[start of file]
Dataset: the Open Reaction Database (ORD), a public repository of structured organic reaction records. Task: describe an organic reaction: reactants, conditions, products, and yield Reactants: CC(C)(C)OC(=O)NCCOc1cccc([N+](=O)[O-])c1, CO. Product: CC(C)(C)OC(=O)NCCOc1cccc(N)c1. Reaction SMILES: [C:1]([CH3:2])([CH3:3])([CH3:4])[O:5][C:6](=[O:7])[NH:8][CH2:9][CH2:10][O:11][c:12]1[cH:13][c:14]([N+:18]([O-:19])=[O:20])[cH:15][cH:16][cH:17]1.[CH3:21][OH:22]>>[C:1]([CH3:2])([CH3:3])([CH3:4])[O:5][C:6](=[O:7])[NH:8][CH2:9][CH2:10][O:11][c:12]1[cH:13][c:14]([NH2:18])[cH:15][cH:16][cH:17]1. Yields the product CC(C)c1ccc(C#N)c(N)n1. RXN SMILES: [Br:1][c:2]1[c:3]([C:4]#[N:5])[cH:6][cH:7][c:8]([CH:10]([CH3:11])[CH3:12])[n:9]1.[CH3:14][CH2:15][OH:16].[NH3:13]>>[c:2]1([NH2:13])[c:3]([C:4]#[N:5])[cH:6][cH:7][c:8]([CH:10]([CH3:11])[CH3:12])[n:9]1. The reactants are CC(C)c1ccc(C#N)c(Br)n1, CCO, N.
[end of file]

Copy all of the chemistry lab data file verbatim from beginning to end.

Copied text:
Dataset: the Open Reaction Database (ORD), a public repository of structured organic reaction records. Task: describe an organic reaction: reactants, conditions, products, and yield Reactants: CC(C)(C)OC(=O)NCCOc1cccc([N+](=O)[O-])c1, CO. Product: CC(C)(C)OC(=O)NCCOc1cccc(N)c1. Reaction SMILES: [C:1]([CH3:2])([CH3:3])([CH3:4])[O:5][C:6](=[O:7])[NH:8][CH2:9][CH2:10][O:11][c:12]1[cH:13][c:14]([N+:18]([O-:19])=[O:20])[cH:15][cH:16][cH:17]1.[CH3:21][OH:22]>>[C:1]([CH3:2])([CH3:3])([CH3:4])[O:5][C:6](=[O:7])[NH:8][CH2:9][CH2:10][O:11][c:12]1[cH:13][c:14]([NH2:18])[cH:15][cH:16][cH:17]1. Yields the product CC(C)c1ccc(C#N)c(N)n1. RXN SMILES: [Br:1][c:2]1[c:3]([C:4]#[N:5])[cH:6][cH:7][c:8]([CH:10]([CH3:11])[CH3:12])[n:9]1.[CH3:14][CH2:15][OH:16].[NH3:13]>>[c:2]1([NH2:13])[c:3]([C:4]#[N:5])[cH:6][cH:7][c:8]([CH:10]([CH3:11])[CH3:12])[n:9]1. The reactants are CC(C)c1ccc(C#N)c(Br)n1, CCO, N.